Related BLS programs | Related articles
February 2005, Vol. 128, No.2
The transition from school to work: education and work experiences
Julie A. Yates
Youths experience different trajectories in their transition from school to work. Some youths jump from job to job and do not develop a steady employment relationship until many years after leaving school, if at all. Others settle into a longer-term employment relationship soon after leaving school. Some policymakers and educators express concern that many new entrants to the job market tend to experience periods of churning, moving from one low paying job to another, without settling into a longer-term relationship.1 This argument posits that the time, sometimes many years, spent moving from one short-term job to another is nonproductive and steps should be taken to eliminate it.
Other analysts see this period of short employment spells in a more positive light. They argue that early job mobility represents "job shopping" where young workers learn about different work environments and their own skills and interests.2 As youths acquire different work experiences, they are able to move into jobs that better match their skills and interests, often with higher wages. In this light, the job-shopping phase can be beneficial for both workers and their employers.
Education is clearly linked to these employment processes. In high school, youths learn mainly general skills. These include not only hard skills such as literacy and numeracy, but soft skills such as punctuality, dependability, and following directions. Because of their youth, those seeking jobs just after high school may know less about the world of work and be less committed to a particular occupation. Likewise, employers of these youths have less information about their skills. Both employer and employee may look at entry-level jobs as a learning process by which each can evaluate the long-term potential of their "match." College graduates, on the other hand, invest more in specific skills and may acquire a greater knowledge of the job market within their field. They can match their interests to skills and reject potential career paths before entering the labor market. Employers of new college graduates have potentially greater knowledge of the particular skills of their new hires, and, because of the higher wages they must pay, more incentive to find a good match. For these reasons, matches between new college graduates and their employers may be expected to last longer than those between new high school graduates and employers. Youths who have left school without a high school degree are doubly disadvantaged; they lack both general and job-specific skills, and they face employers who have low expectations and little incentive to invest in their matches. Consequently, schooling choices may dictate the speed and ease of the school-to-work transition.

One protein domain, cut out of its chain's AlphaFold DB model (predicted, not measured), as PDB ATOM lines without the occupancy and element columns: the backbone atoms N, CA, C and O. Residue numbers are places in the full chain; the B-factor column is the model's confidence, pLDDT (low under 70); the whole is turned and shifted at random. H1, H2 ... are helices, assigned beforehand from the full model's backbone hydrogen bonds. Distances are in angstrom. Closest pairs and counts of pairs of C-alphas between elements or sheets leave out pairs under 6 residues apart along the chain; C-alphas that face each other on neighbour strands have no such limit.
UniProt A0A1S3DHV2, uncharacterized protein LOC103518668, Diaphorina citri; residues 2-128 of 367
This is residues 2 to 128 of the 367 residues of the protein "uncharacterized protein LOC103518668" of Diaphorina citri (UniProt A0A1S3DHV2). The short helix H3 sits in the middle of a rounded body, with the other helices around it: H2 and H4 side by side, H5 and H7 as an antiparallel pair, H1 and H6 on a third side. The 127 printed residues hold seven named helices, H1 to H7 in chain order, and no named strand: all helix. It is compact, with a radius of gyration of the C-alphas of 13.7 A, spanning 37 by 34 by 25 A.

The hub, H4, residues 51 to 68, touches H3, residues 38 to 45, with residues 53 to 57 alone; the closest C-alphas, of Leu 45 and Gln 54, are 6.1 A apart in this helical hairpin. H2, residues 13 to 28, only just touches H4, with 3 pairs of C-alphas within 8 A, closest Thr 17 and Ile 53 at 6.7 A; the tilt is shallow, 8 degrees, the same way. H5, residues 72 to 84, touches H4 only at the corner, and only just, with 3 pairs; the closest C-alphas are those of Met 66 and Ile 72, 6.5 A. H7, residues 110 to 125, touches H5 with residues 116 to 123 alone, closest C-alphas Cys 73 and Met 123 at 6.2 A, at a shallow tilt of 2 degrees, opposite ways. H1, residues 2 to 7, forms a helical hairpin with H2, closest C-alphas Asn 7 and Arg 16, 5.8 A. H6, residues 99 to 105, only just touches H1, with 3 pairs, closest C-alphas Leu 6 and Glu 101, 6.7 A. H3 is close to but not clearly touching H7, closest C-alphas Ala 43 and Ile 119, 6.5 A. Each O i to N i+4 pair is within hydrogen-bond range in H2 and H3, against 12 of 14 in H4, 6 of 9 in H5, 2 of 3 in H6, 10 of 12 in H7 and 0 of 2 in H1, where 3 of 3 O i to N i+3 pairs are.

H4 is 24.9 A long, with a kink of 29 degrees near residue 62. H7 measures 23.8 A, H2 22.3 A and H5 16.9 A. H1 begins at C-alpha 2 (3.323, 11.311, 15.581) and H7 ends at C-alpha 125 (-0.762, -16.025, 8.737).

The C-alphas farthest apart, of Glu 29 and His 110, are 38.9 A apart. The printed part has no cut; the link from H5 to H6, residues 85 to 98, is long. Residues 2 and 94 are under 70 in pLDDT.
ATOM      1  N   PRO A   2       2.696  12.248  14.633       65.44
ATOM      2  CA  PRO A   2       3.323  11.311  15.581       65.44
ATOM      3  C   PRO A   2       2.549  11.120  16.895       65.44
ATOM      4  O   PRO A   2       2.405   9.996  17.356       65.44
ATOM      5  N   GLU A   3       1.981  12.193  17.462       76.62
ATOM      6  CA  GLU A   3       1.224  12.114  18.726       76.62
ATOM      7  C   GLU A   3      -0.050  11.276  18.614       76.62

This excerpt is from an article published in the February 2005 issue of the Monthly Labor Review. The full text of the article is available in Adobe Acrobat's Portable Document Format (PDF). See How to view a PDF file for more information.
Read abstract Download full article in PDF (69K)
1 See, for example, Report by the Commission on the Skills of the American Workforce, 1990.
2 See, for example, Robert H. Topel and Michael P. Ward, "Job Mobility and the Careers of Young Men," The Quarterly Journal of Economics, May 1992, pp. 439–479; Boyan Jovanovic, "Job Matching and the Theory of Turnover," Journal of Political Economy, May 1979, pp. 972–990; William R. Johnson, "The Theory of Job Shopping," The Quarterly Journal of Economics, May 1978, pp. 261–278.
Related BLS programs
National Longitudinal Survey
programs: information from two surveys—Aug.
Youth initiation into the labor market—Aug. 2001.
Young worker participation in post-school education and training.—June 1998.
U.S. and German youths: unemployment and the transition from school to work.—Mar. 1997.
Young men and the transition to stable employment.—Aug. 1994.
Education and the work histories of young adults.—Apr. 1993.
Within Monthly Labor Review Online:
Welcome | Current Issue | Index | Subscribe | Archives
Exit Monthly Labor Review Online:
BLS Home | Publications & Research Papers